cover image Don't Call It Night

Don't Call It Night

Amos Oz. Houghton Mifflin Harcourt (HMH), $22 (199pp) ISBN 978-0-15-100152-1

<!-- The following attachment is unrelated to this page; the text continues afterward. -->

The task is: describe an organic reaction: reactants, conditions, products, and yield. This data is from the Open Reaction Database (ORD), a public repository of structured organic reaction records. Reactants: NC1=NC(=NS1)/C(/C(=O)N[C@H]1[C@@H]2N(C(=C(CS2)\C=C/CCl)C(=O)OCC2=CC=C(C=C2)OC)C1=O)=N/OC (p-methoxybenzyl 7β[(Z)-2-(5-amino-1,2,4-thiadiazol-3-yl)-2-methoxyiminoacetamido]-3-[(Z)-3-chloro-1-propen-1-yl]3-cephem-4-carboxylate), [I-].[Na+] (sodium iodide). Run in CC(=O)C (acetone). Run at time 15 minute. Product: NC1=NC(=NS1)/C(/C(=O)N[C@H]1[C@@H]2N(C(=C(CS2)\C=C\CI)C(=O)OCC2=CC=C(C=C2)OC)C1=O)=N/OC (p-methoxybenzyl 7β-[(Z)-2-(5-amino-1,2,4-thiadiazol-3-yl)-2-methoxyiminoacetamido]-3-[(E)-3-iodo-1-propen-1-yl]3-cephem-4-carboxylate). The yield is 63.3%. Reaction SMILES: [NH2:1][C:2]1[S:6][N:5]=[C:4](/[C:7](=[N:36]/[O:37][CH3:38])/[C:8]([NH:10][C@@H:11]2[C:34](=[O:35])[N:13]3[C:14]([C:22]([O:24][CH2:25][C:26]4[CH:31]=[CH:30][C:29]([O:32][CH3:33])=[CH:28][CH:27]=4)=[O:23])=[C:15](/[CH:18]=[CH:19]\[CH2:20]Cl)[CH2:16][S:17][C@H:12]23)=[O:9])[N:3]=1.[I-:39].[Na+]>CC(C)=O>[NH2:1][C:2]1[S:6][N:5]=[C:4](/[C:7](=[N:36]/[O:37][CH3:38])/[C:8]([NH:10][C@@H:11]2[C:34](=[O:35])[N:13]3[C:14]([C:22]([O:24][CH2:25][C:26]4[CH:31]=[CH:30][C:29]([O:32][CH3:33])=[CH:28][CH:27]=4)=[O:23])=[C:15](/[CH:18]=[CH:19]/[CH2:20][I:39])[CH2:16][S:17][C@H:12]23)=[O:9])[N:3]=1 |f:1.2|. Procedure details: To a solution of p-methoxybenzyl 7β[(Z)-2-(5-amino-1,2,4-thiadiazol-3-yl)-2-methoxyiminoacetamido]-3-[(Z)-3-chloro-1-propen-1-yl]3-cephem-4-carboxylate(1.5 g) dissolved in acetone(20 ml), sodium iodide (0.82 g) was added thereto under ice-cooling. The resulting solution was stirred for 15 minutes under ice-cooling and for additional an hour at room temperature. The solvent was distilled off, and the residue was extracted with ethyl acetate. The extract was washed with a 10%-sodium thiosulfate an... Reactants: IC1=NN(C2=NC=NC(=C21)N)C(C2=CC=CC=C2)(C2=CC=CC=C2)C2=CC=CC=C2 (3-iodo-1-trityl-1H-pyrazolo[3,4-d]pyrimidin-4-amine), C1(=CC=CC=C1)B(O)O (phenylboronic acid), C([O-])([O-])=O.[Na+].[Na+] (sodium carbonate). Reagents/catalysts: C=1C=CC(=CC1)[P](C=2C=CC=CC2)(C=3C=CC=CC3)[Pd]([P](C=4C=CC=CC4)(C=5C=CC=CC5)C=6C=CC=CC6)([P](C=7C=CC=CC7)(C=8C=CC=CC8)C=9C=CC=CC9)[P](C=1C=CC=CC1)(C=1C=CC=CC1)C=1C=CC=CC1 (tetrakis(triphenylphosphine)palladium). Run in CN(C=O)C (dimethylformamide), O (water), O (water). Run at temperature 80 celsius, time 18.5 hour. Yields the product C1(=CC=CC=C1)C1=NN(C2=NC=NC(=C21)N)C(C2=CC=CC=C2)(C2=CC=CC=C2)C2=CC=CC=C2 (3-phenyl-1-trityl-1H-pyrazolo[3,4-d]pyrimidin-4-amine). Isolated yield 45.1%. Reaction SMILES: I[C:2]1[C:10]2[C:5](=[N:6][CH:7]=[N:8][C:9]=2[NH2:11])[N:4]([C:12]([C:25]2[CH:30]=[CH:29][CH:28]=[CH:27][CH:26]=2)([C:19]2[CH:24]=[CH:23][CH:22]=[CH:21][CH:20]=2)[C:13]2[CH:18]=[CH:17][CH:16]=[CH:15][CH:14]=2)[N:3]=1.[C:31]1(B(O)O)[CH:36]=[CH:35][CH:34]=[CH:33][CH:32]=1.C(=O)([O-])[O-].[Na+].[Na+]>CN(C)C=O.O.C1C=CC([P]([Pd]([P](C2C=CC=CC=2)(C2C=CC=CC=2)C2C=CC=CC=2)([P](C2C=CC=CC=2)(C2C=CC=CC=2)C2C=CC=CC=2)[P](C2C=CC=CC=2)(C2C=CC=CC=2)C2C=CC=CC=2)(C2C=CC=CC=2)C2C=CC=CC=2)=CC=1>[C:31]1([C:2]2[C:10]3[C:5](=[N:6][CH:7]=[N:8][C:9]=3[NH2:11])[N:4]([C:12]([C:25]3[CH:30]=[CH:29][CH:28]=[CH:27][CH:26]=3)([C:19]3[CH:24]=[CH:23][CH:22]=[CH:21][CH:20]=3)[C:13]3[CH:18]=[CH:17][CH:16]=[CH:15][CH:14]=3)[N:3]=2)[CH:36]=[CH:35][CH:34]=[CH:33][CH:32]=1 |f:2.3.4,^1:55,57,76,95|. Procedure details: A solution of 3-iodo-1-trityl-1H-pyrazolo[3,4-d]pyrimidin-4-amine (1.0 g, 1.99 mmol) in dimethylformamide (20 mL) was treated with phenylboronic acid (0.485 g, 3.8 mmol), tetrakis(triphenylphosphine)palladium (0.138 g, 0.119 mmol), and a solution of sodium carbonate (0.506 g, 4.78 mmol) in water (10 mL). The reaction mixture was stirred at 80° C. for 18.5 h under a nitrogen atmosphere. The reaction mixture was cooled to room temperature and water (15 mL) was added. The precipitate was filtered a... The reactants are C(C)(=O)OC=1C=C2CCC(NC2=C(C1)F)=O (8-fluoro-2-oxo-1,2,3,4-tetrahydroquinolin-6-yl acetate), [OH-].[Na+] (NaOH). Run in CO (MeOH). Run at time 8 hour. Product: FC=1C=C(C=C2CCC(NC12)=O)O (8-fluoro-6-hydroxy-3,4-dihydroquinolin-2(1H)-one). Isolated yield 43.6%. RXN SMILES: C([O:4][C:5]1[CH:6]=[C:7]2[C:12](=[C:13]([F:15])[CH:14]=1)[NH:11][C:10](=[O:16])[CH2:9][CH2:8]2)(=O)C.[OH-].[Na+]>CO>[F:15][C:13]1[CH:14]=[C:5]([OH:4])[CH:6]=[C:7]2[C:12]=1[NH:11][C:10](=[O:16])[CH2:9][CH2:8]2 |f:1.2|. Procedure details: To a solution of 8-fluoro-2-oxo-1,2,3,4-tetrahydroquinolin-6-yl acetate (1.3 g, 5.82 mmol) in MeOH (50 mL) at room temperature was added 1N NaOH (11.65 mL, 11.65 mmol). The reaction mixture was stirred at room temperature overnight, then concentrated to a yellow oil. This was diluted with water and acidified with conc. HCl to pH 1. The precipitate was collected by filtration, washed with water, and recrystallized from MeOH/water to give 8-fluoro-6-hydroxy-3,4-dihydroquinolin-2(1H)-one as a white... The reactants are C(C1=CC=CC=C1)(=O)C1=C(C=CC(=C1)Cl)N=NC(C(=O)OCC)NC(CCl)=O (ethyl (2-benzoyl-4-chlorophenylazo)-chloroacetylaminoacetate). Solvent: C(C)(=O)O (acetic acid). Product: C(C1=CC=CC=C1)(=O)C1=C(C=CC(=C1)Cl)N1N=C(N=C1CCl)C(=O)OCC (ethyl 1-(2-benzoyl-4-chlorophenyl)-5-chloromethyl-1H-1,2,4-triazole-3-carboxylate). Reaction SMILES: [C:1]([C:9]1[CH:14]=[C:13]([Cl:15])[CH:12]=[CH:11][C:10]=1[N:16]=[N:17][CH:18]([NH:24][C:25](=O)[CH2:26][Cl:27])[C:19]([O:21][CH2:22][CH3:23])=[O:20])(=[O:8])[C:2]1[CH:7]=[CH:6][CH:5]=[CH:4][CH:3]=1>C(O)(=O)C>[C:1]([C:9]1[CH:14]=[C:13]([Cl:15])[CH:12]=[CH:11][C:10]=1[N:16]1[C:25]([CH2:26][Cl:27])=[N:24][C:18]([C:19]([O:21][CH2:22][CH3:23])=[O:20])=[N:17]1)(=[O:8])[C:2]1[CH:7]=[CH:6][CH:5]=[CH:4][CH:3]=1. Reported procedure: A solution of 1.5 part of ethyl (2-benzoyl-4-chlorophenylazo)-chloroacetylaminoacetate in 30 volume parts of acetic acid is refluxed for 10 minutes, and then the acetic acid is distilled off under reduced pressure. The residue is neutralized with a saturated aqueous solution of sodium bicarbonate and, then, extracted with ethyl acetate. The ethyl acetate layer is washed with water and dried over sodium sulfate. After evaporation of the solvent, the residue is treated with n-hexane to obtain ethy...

Few writers have explored the souls of Israelis with the clear, unsentimental vision that Oz brings to both his novels and his nonfiction. His characters, while influenced by political events in a land under constant siege, also exhibit the universal emotions of love, longing, fear and ambition, as well as the tension of ethical dilemmas. This novel, his 10th (after Fima), is set in Tel Kedar, a quiet desert town in the Negev that is both a microcosm of Israeli society and a vividly evoked setting whose atmosphere and residents are palpable. The protagonists, whose voices alternate in narration, are lovers, but their relationship is starting to fray. Theo, a stolid, graying, insomniac civil engineer in his 60s, feels his life has entered a stage in which he will experience ""the gradual decline from pain into sadness.'' He and Noa, a frenetic, idealistic schoolteacher 15 years his junior, seem to live at cross purposes. They share an apartment, but they exist in a shadowy state of contained emotions and mild bickering. After one of Noa's students accidentally falls to his death from a cliff while on drugs (or did he jump?), ensuing events threaten Theo and Noa's relationship. The boy's shady father, a military adviser in Nigeria (or is he an arms dealer?), offers to finance a drug rehabilitation clinic in his son's memory. Noa leads the task force for the project, which Theo, like most of the community, opposes. The subtle tug-of-war between them shakes rational Theo out of his passivity and into a cautious idealism (""when you're not burning to do anything... you start dying'') and moves impulsive Noa to a more thoughtful position. Perhaps Oz's intends this as an object lesson for his country. The narrative sometimes has a static quality despite Oz's lyrical prose, but in the end, his story carries thought-provoking implications. (Sept.)